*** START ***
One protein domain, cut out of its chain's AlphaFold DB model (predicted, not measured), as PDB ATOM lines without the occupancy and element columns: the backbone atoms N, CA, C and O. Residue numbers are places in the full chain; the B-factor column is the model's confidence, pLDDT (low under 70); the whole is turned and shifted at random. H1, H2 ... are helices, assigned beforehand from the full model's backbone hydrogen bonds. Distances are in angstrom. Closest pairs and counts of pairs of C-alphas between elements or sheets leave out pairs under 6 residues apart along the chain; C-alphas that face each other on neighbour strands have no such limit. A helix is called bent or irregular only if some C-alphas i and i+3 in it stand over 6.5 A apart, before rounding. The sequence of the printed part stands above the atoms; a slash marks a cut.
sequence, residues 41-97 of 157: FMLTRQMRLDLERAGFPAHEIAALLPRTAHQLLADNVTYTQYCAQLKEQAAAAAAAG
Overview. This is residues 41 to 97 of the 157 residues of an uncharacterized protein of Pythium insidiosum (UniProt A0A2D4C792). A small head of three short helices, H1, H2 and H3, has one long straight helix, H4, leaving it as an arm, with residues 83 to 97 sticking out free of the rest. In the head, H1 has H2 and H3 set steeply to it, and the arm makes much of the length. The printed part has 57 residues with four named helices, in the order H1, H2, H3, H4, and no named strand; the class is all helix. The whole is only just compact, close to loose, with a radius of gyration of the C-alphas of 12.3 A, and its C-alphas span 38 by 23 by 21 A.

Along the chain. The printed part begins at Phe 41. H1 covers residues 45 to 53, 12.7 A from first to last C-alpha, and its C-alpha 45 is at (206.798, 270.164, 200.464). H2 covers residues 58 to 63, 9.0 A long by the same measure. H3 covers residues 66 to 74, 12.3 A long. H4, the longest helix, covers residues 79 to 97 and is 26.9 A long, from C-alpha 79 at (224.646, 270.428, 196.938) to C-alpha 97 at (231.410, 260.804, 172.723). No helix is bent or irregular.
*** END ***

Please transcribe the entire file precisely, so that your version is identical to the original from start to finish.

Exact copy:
One protein domain, cut out of its chain's AlphaFold DB model (predicted, not measured), as PDB ATOM lines without the occupancy and element columns: the backbone atoms N, CA, C and O. Residue numbers are places in the full chain; the B-factor column is the model's confidence, pLDDT (low under 70); the whole is turned and shifted at random. H1, H2 ... are helices, assigned beforehand from the full model's backbone hydrogen bonds. Distances are in angstrom. Closest pairs and counts of pairs of C-alphas between elements or sheets leave out pairs under 6 residues apart along the chain; C-alphas that face each other on neighbour strands have no such limit. A helix is called bent or irregular only if some C-alphas i and i+3 in it stand over 6.5 A apart, before rounding. The sequence of the printed part stands above the atoms; a slash marks a cut.
sequence, residues 41-97 of 157: FMLTRQMRLDLERAGFPAHEIAALLPRTAHQLLADNVTYTQYCAQLKEQAAAAAAAG
Overview. This is residues 41 to 97 of the 157 residues of an uncharacterized protein of Pythium insidiosum (UniProt A0A2D4C792). A small head of three short helices, H1, H2 and H3, has one long straight helix, H4, leaving it as an arm, with residues 83 to 97 sticking out free of the rest. In the head, H1 has H2 and H3 set steeply to it, and the arm makes much of the length. The printed part has 57 residues with four named helices, in the order H1, H2, H3, H4, and no named strand; the class is all helix. The whole is only just compact, close to loose, with a radius of gyration of the C-alphas of 12.3 A, and its C-alphas span 38 by 23 by 21 A.

Along the chain. The printed part begins at Phe 41. H1 covers residues 45 to 53, 12.7 A from first to last C-alpha, and its C-alpha 45 is at (206.798, 270.164, 200.464). H2 covers residues 58 to 63, 9.0 A long by the same measure. H3 covers residues 66 to 74, 12.3 A long. H4, the longest helix, covers residues 79 to 97 and is 26.9 A long, from C-alpha 79 at (224.646, 270.428, 196.938) to C-alpha 97 at (231.410, 260.804, 172.723). No helix is bent or irregular.